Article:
To no one’s surprise, last week the Federal Trade Commission, joined by some fourteen mostly blue states, launched its antitrust attack on Amazon by charging that the firm enjoys durable market power in two adjacent markets—the “Online Superstore Market” and the “Online Market.” The basic charge of monopoly insists that Amazon, like other monopolists, raises its prices above their competitive level in ways that reduce welfare for consumers. But in Amazon’s case, the FTC’s claim is unique in at least two ways. The first is that the complaint does not make any reference to the well-established consumer-welfare standard, lest it call attention to the Chicago School of economics whose analysis the FTC rejects. Nor does its complaint ever consider any efficiency justifications, even though these are part of any balanced assessment of Amazon’s business model that has benefited some 170 million Amazon Prime customers, all of whom are free to take their business elsewhere.
But there is indeed a deep ambiguity in the FTC’s complaint that must be identified. The New York Times ran a story that describes a “cage match” between FTC chairwoman Lina Khan and Jeff Bezos, Amazon’s founder and executive chair. The Times notes that Khan has been “relentless in exposing what she sees as Amazon’s monopolistic ways,” while Bezos “would stop at nothing to deliver the low prices and speedy delivery that shoppers craved.” These two titans are talking past each other. Bezos’s search for lower prices should normally be regarded as a lust to outdo the competition, which would mean that the only conceivable antitrust claims that the FTC could bring are that of predation: offering prices so low that it drives out the competition, leaving it free thereafter to raise prices once all competitors have abandoned the field. Indeed, in her oft-cited student note in the Yale Law Journal—“Amazon’s Antitrust Paradox”—Khan puts this predation theory front and center when she writes that “the economics of platform markets create incentives for a company to pursue growth over profits, a strategy that investors have rewarded. Under these conditions, predatory pricing becomes highly rational—even as existing doctrine treats it as irrational and therefore implausible.”
Khan’s relentless attack on the Chicago School includes multiple references to Robert Bork’s famous 1978 book, The Antitrust Paradox, which in part led to the Supreme Court’s decision in Matsushita Electrical Industrial Co. v. Zenith Radio Corp. (1984), largely gutting all predation claims. Her main claim for Amazon’s unique status is that its longer timeframes allow it a greater period to recoup its losses, but Khan never answers the theoretical question of how it could hold out for so long while incurring interim losses that it will take ever so long to recoup. In fact, Amazon had explosive growth early on when it suffered start-up losses, only to turn a profit by 2003 and every year afterwards. It achieved that durability the old-fashioned way, by Bezos’s famous delivery services. It never sustained the repeated short-term losses that are needed for the predation story to work.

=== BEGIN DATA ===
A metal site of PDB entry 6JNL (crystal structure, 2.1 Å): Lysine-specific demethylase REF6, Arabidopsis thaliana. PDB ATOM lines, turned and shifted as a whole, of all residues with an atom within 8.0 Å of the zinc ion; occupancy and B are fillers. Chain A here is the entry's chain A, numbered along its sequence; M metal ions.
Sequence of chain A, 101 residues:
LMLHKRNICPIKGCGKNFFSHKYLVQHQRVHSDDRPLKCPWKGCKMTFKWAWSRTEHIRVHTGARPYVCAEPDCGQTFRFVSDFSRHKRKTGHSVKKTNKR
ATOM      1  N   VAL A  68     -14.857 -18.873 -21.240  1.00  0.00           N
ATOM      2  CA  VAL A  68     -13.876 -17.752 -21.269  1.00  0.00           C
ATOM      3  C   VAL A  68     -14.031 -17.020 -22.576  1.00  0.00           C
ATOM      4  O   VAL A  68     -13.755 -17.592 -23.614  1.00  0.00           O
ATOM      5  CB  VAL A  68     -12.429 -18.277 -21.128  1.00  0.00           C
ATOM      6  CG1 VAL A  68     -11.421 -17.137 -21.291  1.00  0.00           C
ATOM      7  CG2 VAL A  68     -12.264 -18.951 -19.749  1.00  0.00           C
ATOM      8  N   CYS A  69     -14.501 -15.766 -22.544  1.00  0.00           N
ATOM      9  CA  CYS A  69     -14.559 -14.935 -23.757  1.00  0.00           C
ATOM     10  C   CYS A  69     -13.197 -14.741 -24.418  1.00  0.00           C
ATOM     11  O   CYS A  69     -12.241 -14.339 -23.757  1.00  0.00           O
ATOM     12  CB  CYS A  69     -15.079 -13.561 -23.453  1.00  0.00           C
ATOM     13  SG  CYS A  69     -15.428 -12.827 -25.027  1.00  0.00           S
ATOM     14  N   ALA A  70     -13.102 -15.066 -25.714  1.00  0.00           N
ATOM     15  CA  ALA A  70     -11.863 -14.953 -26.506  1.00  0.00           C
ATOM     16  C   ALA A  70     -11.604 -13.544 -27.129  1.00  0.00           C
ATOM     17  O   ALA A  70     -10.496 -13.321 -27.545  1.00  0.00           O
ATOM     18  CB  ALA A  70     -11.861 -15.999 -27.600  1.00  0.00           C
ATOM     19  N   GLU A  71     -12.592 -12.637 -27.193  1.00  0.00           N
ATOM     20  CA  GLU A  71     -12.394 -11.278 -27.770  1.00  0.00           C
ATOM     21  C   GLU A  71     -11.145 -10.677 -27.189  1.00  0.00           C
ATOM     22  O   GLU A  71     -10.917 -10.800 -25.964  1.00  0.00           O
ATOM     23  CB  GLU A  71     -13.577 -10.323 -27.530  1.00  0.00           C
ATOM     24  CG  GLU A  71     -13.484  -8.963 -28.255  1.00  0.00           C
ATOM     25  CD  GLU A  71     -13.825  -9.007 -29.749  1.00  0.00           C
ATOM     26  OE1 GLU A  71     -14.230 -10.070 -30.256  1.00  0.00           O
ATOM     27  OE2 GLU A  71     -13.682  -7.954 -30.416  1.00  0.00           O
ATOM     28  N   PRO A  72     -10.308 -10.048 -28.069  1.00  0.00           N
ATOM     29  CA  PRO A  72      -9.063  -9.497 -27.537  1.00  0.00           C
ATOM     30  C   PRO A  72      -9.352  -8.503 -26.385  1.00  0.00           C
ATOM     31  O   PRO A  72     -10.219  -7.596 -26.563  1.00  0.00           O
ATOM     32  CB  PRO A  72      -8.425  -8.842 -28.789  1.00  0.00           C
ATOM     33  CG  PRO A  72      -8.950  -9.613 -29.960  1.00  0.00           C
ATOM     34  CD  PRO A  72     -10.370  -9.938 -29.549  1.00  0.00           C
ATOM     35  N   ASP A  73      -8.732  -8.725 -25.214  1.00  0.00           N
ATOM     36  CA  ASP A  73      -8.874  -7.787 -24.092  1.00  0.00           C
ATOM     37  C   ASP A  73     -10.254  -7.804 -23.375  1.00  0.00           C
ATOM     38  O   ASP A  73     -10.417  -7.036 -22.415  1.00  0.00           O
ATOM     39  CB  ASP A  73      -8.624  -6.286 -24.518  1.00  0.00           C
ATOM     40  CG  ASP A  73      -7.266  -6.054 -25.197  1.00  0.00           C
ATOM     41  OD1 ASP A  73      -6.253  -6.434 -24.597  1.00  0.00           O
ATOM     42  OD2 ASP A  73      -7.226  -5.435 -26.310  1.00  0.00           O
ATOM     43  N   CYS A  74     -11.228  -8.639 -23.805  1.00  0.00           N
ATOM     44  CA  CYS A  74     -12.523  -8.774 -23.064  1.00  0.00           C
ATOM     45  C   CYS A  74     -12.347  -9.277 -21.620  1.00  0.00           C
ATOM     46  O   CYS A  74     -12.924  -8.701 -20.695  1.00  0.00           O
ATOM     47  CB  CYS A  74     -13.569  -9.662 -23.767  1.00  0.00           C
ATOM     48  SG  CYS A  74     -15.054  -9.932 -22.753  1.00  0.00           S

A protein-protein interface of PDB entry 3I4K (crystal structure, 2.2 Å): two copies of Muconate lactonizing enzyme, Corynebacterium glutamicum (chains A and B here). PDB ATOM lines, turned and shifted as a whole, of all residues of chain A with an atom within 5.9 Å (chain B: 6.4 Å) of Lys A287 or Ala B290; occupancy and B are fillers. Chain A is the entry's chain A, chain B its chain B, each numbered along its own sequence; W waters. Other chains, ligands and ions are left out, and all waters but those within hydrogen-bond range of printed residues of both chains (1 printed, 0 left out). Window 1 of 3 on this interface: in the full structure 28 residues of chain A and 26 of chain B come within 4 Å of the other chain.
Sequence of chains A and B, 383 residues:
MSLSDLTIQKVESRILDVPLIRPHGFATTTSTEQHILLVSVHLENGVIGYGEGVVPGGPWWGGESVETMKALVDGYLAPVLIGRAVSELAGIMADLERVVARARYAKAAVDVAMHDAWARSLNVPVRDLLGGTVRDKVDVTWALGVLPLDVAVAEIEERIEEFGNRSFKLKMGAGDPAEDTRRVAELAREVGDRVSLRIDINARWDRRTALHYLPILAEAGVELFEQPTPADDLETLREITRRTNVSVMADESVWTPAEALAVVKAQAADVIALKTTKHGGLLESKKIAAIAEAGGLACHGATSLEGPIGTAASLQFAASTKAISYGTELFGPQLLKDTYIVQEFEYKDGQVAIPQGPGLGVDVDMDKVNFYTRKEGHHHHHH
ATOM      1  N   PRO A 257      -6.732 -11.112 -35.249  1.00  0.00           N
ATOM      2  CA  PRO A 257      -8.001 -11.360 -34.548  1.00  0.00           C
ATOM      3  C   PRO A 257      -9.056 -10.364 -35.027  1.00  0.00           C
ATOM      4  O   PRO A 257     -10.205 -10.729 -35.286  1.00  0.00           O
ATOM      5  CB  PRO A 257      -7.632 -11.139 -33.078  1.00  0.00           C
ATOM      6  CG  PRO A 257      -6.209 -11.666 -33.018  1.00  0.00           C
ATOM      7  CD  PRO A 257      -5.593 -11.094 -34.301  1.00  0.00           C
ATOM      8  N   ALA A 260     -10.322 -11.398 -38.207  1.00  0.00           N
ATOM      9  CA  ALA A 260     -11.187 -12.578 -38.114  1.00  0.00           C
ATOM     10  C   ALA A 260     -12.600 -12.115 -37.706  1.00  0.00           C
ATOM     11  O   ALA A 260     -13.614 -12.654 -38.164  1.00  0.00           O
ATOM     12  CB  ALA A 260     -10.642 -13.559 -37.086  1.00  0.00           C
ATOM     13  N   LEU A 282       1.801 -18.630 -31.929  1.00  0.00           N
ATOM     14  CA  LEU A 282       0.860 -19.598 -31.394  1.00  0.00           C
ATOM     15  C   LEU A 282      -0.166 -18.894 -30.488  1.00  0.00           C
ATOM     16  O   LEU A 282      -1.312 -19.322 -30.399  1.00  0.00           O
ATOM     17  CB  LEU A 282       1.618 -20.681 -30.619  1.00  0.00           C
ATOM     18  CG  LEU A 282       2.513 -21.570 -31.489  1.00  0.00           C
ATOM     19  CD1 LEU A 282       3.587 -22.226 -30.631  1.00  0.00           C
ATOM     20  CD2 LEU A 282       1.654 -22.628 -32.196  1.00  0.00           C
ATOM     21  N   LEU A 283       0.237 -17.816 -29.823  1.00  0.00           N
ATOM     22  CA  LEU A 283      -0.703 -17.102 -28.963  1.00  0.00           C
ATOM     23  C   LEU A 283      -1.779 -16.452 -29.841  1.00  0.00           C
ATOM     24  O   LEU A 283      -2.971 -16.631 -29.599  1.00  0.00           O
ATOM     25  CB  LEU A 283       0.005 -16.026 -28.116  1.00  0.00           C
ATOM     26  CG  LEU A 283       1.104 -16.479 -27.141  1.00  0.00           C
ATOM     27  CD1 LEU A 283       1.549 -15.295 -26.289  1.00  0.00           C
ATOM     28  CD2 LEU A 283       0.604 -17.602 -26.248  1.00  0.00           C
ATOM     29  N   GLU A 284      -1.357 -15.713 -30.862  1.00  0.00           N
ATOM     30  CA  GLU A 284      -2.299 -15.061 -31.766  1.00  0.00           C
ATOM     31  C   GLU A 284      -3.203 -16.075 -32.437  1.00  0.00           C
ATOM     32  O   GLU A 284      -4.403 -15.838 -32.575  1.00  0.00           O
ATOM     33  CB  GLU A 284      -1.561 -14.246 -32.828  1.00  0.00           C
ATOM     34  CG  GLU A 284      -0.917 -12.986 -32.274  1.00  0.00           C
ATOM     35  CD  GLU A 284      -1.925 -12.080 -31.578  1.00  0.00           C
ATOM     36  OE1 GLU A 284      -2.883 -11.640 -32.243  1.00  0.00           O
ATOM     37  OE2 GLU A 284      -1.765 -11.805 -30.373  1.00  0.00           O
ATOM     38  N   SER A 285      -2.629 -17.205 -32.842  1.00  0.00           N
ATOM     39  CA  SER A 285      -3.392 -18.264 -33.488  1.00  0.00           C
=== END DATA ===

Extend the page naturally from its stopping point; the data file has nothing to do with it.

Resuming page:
Today, Khan has apparently switched 180 degrees by drafting a complaint that never once mentions either predation or Matsushita. Now, Amazon is put into the dock for keeping prices so high that worries of future recoupment, never an issue in monopolization cases, disappear. And so, the FTC complaint achieves a rare double. Amazon keeps prices too high and too low simultaneously.
Consider Paragraph 18 of the FTC complaint.
18. Amazon’s tactics suppress rival online superstores’ ability to compete for shoppers by offering lower prices, thereby depriving American households of more affordable options. Amazon’s conduct also suppresses rival online marketplace service providers’ ability to compete for sellers by offering lower fees because sellers cannot pass along those savings to shoppers in the form of lower product prices.
This paragraph is so badly framed that it can be read as if Amazon’s tactics are so powerful that it prevents its rivals from offering lower prices, an impossible feat even for Amazon. Or, more likely, that by Amazon’s offering lower prices, it keeps its rivals at bay, just like an old-fashioned predation claim. Khan’s FTC has found its antitrust nirvana. Prices rise and there is monopolization. Prices fall and there is predation. Hence, on this view, Amazon always commits an antitrust violation either against rivals or consumers. But this excludes the fact that prices also rise and fall in competitive markets, like the one that Amazon faces.